car snack 4 (the banana oat bar)

Last week, I visited the middle school classroom at the Montessori school where Joey teaches and the girls learn. The middle school is in its second year, and the small group of brave (isn’t it just brave to wake up and move through the world at that age?) tweens and teens have been busy planning out the year ahead. One of the projects they started last year was a snack program where they purchase snacks and sell them to the rest of the students several times a week. The money they raise through the snack program helps to fund trips and other exciting activities, and the kids get to have the experience of running what is essentially a small business.

Julie Haagenson runs the middle school program, and in the end of the summer, she asked me if I would be willing to come in and do some cooking with the kids. She thought they might be interested in making some snacks instead of buying them, and she was hoping to give them some tools as they moved into the discussion.

The whole program is small- maybe 8 kids if that, and when I walked in last week, they were sitting around a U-shaped table. They had invited me to come for four sessions over the course of the Fall, and this was to be our brainstorming session about what we might like to make together. I started with the snacks that they already offer, and we talked about some alternatives. Popcorn from a bag? Why don’t we use an air popper? The result will be far less expensive and taste a whole lot better. Everyone loves the days when the kids offer goldfish as a snack–I asked if they were interested in learning how to make their own cheese crackers.

As savvy business people, those kids wanted to provide a product that all the other kids in the school would be interested in buying. And as they considered whether they should start making food from scratch, the question arose as to whether kids would want snacks that were “more healthy”. Right now, there are healthy snack days (cucumber slices, oranges) and there are the other days (goldfish, bagel and cream cheese). If goldfish were replaced by homemade cheese crackers, would that be a healthier choice? Or would it be perceived as one?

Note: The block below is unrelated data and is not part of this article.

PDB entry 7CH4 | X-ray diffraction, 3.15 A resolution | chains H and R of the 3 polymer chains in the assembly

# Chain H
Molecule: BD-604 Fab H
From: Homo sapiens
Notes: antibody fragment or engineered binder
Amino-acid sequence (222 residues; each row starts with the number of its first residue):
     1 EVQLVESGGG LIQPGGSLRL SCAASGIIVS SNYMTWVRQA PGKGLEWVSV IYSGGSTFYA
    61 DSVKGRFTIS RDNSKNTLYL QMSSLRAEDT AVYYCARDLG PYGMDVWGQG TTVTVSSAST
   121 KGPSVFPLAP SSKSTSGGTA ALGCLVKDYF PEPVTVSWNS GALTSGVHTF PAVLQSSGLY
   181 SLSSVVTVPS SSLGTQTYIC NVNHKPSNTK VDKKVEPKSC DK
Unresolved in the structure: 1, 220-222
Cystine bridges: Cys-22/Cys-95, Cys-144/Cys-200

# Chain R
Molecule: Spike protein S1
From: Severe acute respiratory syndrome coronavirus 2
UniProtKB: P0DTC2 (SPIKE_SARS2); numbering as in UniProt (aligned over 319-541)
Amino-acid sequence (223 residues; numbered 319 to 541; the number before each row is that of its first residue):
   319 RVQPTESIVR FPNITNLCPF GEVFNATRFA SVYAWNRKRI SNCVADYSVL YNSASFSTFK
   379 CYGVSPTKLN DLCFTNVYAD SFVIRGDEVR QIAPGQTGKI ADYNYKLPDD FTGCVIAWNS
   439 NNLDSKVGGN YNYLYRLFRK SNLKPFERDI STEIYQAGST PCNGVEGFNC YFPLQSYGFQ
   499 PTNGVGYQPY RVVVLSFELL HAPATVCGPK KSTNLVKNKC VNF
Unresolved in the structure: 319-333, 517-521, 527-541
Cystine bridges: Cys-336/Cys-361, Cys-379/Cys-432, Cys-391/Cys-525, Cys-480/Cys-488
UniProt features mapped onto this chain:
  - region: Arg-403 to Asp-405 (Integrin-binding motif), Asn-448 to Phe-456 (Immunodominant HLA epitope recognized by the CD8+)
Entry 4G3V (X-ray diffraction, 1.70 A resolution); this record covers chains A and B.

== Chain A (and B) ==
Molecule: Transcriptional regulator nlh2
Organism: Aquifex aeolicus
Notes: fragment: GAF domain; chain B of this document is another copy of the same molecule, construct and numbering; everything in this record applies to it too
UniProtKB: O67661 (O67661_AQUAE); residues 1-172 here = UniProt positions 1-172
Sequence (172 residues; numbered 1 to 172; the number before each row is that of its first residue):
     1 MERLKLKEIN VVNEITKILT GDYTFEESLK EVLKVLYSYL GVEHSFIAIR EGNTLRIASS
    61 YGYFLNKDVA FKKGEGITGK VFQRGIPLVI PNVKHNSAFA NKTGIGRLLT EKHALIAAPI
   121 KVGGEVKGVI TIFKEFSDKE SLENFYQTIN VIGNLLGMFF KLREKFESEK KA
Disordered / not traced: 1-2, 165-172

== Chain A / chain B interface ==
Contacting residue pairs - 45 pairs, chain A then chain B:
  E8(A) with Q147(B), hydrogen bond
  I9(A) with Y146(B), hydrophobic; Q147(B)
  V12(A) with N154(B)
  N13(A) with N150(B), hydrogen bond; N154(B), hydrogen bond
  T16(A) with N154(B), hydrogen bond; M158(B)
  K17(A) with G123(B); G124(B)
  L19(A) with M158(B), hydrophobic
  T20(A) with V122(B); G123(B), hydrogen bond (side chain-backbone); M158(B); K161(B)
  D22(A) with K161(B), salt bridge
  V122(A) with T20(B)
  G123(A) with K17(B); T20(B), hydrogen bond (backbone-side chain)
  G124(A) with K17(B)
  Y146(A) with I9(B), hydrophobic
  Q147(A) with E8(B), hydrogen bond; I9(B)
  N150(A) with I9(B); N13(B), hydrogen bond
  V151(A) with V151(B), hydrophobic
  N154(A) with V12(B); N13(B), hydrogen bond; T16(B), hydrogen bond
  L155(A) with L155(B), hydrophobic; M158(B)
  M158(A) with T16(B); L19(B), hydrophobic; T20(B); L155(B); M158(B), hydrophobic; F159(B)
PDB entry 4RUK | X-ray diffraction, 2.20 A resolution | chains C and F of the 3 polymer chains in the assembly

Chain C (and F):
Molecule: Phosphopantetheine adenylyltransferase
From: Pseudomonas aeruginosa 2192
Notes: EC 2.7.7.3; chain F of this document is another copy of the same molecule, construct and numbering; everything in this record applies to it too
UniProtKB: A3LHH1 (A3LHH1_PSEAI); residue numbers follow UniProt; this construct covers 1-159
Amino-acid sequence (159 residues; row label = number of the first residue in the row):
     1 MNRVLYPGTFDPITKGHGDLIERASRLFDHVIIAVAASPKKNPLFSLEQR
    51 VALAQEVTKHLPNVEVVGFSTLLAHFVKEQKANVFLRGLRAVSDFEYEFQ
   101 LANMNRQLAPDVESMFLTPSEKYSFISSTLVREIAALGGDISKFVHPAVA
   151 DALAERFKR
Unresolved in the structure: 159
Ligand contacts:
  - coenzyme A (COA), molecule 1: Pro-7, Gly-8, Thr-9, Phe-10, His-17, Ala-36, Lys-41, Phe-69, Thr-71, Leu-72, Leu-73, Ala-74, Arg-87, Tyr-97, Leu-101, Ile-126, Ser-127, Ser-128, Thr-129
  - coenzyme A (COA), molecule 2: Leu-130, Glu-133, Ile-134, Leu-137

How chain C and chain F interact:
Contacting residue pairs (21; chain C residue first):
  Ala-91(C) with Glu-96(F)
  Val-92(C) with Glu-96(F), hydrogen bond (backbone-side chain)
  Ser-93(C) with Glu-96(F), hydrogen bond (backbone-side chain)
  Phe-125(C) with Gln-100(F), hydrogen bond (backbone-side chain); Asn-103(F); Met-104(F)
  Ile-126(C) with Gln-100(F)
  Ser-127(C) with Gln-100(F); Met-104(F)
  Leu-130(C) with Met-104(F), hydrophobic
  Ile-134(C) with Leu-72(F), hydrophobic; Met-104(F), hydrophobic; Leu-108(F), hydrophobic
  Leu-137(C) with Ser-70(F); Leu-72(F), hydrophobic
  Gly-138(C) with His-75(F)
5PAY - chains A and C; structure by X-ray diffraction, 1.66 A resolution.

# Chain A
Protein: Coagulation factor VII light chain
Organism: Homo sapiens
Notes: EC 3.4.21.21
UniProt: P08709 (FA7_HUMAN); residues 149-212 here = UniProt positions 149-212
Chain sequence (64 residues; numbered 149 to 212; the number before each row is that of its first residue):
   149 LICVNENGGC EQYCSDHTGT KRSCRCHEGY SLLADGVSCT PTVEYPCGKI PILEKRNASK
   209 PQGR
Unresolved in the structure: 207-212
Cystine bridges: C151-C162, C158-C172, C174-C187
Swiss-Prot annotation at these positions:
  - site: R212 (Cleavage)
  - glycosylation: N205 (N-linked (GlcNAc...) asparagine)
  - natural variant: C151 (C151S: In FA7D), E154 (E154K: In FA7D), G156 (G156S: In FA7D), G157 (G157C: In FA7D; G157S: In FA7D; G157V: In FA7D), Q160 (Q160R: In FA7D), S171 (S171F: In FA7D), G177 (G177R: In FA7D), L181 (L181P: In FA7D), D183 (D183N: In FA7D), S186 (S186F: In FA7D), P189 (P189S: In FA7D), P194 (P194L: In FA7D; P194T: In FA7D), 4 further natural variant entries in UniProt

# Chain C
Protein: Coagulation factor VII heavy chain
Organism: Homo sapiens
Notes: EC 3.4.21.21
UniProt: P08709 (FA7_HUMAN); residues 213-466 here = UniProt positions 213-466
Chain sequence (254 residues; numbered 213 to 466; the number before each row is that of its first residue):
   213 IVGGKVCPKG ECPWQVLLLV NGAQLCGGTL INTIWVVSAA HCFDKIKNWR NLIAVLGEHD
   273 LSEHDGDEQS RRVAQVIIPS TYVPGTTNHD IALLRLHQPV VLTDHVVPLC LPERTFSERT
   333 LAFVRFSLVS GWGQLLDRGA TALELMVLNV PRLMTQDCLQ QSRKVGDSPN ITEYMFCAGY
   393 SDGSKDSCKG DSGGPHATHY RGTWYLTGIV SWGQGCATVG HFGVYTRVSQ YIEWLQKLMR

“Whoa, hold on a minute there!” I couldn’t help but jump in. “Who said anything about making healthy food?”

I was raised on health food. I have always been able to list the seven ancient grains, and I know the difference between white and red miso. I’ve turned many people on to sprinkling their popcorn with nutritional yeast. But I don’t think the health label is helping anyone. Honestly, I think it’s just confusing. Because whether something is healthy really depends on who you ask and what their definition of the term is. Are they concerned about their weight? Then they think whole milk is unhealthy. Sugar? Then maybe diet coke is healthy. Really, I have no idea what the term means.

So what if we choose a word that is in full acceptance of that it means different things to different people? How about if the goal is good food?

I continue to cling stubbornly to the idea that taste will lead us to the right place. All summer, I worked with kids in the kitchen at food camp, and they supported this idea with every meal. There were all sorts of ideas about what was healthy and what their parents wanted them to eat, but in the end, what inspired them and made them sparkle was the first bite. So many kids went home and cooked for their parents–they left the camp kitchen saying, “I can’t wait for my dad to try this. He’s not going to believe how good it is!”

I’m no nutritionist. I can’t even begin to sort through the constantly changing information about food and health. I start to wade through some of the mess that we’re in around food safety, and I feel like the system is broken, and I’m not sure how to navigate through it. But I keep coming back to this idea of good food, and of always going towards food that tastes good to us. It seems simple, I know, but it’s the best I’ve got. And if there’s a possibility of raising a new generation of people who actually pay attention to what they put in their mouths, and who even can have a sense of whether it feels good or bad in their bodies? This could be nothing short of a revolution.

And with that, we move to the car snack. Oh yes, old friend, we’ve returned.